In this week’s edition of How Lawyers Work, we hear from Betsy Spawn Stotler. Betsy is the owner and managing partner of Burgeon Legal and primarily focuses on civil litigation and resolution of complex problems faced by healthcare facilities.
You can find Betsy on LinkedIn.
What’s your elevator pitch?
I help health care providers; solve complex problems, often related to collection; so they focus on care.
What apps or tools are essential to your daily workflow?
I’m not very exciting in this regard. I use a Mac, my iPhone, Outlook and the Lync chat feature, as well as my day planner and a notebook. Also, strong strong coffee and hint water—both keep me going whether I slept three hours or seven.
What does your workspace look like?
I work at a desk in my bedroom that faces a large alcove window overlooking the river (for inspiration). My room has a lock which is essential with kids at home.
How do you keep track of your calendars and deadlines and why are these tools useful?
I have an outlook calendar but I really rely on a pretty flowery, but old school physical planner. I needed to stop doing it only online and have a real piece of paper to look at and scribble on.
What is one thing that you listen to, read, or watch that everyone should, and why?
The New One Minute Manager was a great book that outlines some simple management tips that are actually pretty hard to put into practice but worth working at, and it’s an easy read if you have a stack of books to be read with several started and still unfinished (a habit I can’t break).
What is your favorite local place to network or work solo, and why?
A new brewery by my house, Industry Brewing, is quiet during the day, close and is a good spot for the final end of day stretch of time. But, that is where I WOULD LIKE to be working. In reality, I rarely leave my home office. In the morning it feels like a shot goes off, I start running and go into a time warp, and it’s suddenly the end of the day.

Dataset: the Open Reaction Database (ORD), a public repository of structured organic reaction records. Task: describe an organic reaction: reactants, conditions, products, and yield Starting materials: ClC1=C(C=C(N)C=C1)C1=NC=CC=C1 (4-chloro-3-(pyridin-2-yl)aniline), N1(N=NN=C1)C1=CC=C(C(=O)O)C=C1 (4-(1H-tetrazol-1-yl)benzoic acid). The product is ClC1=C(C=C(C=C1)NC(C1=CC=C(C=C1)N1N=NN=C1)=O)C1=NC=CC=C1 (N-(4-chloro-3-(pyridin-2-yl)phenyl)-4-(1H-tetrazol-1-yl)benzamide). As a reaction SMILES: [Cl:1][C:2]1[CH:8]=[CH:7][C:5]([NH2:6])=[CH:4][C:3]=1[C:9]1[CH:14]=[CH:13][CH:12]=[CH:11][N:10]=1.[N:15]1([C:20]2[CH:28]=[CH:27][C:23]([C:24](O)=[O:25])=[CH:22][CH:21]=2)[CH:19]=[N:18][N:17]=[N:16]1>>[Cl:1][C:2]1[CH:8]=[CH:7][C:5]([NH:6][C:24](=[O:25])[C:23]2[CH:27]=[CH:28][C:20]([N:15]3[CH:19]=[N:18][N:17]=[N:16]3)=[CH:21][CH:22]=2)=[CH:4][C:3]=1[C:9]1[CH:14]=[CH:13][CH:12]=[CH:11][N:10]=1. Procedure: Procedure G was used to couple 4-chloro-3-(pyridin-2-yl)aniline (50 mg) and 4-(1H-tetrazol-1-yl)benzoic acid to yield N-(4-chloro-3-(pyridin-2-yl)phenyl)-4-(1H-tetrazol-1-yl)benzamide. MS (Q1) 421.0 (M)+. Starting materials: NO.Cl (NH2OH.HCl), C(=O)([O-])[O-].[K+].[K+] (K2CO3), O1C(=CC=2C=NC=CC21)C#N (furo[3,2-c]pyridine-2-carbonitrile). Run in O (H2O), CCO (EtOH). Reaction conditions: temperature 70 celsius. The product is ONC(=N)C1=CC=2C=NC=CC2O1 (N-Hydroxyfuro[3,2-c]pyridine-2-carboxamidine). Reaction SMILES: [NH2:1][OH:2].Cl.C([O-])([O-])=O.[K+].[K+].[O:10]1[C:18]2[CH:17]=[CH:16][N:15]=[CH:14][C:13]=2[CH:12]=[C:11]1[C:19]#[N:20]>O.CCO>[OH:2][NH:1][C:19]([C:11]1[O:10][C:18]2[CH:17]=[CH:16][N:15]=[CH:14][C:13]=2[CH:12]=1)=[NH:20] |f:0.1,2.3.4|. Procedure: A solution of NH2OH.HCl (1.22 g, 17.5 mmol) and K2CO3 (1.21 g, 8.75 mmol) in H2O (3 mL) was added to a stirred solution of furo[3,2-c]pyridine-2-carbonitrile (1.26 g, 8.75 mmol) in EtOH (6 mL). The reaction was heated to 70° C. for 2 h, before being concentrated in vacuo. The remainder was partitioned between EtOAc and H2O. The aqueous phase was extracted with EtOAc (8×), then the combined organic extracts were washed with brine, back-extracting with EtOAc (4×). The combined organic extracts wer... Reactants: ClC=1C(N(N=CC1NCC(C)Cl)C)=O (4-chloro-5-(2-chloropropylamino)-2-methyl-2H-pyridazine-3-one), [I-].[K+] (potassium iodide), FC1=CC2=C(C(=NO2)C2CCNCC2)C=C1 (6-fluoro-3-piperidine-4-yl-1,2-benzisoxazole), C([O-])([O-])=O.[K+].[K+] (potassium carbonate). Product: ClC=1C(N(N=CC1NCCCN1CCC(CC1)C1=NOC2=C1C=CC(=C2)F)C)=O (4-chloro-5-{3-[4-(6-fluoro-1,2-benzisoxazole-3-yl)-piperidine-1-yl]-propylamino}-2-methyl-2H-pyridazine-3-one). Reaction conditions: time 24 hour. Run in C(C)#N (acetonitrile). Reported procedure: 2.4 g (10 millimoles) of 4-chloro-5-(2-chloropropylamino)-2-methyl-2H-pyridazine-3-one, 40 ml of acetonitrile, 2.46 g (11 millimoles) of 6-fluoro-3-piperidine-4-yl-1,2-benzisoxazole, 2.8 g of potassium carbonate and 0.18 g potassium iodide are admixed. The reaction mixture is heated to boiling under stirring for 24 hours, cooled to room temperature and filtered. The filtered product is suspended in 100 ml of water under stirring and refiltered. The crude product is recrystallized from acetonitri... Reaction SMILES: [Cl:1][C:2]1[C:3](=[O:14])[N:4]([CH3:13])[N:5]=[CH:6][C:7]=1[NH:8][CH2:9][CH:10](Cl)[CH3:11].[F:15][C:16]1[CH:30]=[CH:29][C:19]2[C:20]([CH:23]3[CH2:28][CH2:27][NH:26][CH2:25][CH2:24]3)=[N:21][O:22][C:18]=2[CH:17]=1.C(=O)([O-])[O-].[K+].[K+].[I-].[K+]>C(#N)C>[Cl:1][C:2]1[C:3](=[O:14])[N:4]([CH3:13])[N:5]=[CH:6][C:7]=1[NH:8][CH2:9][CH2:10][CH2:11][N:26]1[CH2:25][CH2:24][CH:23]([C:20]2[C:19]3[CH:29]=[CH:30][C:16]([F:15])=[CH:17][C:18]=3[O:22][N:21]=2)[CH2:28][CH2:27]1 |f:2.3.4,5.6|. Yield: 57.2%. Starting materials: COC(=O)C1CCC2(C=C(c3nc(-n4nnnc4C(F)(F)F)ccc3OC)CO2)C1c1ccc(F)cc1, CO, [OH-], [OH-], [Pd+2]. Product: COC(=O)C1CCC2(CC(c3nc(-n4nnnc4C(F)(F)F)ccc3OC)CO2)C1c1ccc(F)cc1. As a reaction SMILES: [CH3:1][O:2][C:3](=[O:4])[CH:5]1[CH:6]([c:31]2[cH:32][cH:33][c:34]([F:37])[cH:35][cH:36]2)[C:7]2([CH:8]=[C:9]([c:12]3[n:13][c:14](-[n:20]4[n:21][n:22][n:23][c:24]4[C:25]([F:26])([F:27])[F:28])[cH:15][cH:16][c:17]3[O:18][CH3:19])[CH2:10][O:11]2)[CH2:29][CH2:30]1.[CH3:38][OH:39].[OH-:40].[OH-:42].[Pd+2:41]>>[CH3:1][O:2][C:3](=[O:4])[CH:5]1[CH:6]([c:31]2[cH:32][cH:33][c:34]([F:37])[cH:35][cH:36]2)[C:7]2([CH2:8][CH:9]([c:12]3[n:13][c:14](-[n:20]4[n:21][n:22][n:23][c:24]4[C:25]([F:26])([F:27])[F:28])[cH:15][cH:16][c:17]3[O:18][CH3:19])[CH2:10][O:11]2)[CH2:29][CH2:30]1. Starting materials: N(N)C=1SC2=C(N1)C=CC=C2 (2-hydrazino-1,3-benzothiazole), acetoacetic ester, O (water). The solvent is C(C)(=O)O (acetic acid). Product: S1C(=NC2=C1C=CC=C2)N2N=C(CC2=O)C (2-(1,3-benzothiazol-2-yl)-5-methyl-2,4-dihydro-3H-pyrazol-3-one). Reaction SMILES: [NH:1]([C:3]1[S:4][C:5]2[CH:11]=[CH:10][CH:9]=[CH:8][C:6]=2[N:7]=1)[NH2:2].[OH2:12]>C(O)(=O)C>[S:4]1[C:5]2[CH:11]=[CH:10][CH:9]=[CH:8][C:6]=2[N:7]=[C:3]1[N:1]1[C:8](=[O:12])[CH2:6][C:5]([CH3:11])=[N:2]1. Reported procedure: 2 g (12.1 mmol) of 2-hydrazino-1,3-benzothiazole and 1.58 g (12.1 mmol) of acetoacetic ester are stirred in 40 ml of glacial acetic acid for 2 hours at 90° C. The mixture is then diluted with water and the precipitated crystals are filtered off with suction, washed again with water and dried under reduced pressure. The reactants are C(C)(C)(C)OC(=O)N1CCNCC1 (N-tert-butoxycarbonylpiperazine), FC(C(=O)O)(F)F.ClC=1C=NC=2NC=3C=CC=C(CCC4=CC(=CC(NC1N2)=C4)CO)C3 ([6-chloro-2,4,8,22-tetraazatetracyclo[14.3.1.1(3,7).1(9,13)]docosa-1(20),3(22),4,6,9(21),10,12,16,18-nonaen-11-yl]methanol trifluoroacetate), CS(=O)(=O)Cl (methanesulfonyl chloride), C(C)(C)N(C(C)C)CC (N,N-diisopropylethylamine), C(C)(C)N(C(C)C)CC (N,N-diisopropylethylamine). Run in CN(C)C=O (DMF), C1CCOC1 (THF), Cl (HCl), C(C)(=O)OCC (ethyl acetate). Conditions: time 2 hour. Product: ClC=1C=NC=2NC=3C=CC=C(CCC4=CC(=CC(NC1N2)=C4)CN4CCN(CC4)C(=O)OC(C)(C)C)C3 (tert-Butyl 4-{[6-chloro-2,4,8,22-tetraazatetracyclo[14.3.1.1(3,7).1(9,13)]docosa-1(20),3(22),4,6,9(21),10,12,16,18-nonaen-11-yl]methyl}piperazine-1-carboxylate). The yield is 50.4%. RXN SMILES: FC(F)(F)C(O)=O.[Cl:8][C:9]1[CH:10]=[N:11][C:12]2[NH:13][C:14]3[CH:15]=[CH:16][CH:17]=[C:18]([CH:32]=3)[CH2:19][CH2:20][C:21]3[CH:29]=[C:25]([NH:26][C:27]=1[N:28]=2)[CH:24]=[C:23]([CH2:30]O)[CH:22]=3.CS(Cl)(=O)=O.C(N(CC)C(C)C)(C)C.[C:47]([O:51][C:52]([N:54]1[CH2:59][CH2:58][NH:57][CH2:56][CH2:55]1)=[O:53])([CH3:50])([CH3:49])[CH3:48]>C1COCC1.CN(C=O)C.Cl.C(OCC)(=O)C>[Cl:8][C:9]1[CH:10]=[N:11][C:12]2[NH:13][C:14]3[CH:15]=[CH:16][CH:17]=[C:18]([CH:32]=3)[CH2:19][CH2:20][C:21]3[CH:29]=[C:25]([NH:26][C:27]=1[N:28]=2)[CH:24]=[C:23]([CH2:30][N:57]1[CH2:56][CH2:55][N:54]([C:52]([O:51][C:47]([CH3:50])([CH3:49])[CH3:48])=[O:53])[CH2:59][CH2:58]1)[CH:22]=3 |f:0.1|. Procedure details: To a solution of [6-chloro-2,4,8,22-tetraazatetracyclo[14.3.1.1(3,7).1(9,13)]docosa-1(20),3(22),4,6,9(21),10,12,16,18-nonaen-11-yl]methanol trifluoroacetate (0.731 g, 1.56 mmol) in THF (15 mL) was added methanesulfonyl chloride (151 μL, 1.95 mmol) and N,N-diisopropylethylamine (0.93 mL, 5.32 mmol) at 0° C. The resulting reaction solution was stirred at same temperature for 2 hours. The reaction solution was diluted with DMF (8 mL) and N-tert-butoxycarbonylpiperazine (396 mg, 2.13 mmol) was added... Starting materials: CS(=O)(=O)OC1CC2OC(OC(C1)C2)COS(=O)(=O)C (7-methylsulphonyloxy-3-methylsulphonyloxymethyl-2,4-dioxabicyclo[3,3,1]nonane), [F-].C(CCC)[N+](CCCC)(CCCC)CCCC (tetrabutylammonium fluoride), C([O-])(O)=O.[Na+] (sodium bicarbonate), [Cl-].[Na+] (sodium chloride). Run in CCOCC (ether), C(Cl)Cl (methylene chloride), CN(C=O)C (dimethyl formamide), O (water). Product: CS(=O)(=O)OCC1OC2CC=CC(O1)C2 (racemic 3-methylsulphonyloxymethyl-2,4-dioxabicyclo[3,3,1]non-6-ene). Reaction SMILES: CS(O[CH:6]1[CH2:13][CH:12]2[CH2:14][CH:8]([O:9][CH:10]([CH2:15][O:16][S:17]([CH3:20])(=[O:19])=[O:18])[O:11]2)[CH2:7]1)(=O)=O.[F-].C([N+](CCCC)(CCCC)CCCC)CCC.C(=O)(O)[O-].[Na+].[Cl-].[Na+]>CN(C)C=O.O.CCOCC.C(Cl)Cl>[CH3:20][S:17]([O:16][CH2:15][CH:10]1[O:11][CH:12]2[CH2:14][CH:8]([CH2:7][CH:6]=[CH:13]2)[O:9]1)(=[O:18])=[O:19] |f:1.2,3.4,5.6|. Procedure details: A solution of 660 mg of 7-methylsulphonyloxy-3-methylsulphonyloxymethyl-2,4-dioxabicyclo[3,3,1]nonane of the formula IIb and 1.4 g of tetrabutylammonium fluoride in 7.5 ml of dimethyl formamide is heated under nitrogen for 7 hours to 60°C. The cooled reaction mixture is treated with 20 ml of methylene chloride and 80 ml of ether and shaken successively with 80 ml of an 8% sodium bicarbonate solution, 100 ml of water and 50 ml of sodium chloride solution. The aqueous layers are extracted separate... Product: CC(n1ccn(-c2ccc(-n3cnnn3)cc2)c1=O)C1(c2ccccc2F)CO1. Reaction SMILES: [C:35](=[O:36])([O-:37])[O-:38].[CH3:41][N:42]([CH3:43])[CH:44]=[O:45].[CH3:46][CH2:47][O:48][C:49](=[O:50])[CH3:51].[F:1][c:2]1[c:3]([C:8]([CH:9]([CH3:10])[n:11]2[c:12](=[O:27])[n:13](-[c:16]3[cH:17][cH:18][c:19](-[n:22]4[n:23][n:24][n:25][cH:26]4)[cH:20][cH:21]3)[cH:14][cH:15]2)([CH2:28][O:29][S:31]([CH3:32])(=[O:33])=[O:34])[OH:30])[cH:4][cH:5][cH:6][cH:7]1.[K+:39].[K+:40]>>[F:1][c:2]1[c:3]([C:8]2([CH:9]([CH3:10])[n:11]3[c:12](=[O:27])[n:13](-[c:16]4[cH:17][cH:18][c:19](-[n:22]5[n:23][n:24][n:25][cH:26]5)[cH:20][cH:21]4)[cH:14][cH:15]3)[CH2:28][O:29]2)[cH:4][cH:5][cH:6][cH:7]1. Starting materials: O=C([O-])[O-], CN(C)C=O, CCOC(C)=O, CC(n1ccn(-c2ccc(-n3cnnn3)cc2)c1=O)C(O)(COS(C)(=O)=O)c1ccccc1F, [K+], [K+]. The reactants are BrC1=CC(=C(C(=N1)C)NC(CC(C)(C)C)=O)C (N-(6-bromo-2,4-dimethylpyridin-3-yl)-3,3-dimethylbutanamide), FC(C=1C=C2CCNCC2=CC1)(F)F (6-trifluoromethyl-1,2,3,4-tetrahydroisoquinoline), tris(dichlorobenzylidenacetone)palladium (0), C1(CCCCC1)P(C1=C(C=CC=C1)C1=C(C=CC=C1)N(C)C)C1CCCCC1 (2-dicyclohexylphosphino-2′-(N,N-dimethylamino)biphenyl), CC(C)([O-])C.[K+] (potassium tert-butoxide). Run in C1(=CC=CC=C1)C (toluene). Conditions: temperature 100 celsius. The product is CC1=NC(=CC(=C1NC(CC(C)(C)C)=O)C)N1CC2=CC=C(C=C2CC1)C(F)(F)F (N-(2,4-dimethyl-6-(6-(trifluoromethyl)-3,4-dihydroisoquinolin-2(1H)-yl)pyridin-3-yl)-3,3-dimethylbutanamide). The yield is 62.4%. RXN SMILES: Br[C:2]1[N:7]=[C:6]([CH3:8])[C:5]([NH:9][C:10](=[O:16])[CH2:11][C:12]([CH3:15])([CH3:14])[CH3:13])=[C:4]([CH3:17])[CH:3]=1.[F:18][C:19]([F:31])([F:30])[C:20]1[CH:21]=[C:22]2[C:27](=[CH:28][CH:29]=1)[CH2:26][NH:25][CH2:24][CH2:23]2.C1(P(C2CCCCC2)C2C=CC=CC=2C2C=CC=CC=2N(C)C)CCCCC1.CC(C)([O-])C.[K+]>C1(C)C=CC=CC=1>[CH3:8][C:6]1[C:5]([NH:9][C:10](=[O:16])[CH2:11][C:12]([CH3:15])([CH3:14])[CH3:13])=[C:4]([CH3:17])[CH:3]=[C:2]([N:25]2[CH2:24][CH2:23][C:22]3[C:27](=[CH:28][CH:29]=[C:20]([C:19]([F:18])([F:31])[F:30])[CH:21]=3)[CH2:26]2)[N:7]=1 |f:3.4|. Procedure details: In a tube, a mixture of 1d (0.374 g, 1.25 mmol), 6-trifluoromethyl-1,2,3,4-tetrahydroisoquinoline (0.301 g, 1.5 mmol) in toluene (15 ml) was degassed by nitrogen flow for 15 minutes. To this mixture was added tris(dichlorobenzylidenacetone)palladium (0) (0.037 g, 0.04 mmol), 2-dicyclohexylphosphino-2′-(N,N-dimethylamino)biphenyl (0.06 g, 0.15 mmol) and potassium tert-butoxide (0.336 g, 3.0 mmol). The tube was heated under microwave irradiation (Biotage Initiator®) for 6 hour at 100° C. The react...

How do you or your team approach problems?
My natural reaction is to worry, and possibly overuse empathy. I remind myself to also use wisdom, and try to process vs. react, and remember sometimes we’ve already put in place solutions that just haven’t run their course in showing results yet. So to avoid redundantly solving the same problem, patience and optimism have to take over.
As a team, we try to remember some problems are going to exist and that’s just a business. We figure out which ones need solving, which ones might go away, and which ones have already been solved and just need a little more elbow grease and think-tanking to fully resolve them. Also, that management and problem solving, in general, can be a process that never ends and just changes form or reacts to the results of the prior problem-solving. And, my candid admission is that we often overthink and over talk problems, and possibly err on the side of over-caution to signs of a problem, and may need to let it go a little sometimes. We’ve been working on reviewing past agendas from eg. a year ago and appreciating the problems we have solved and any progress and achievements.
What are three things you do without fail every day, and why?
Even though in no way does life allow this anymore, I still have a rough time in the morning, and spend a few seconds accepting that it’s time and I need to do this; then, I make almost undrinkable strong coffee and have 2 cups of it (in a Bunn unless I have time to use a press pot); lastly, I make a to-do list so the important things are fresh on a page, and then also a Short List of the must do’s that day.
Who else would you like to see answer these questions?
Kelly Hayes at Burgeon Legal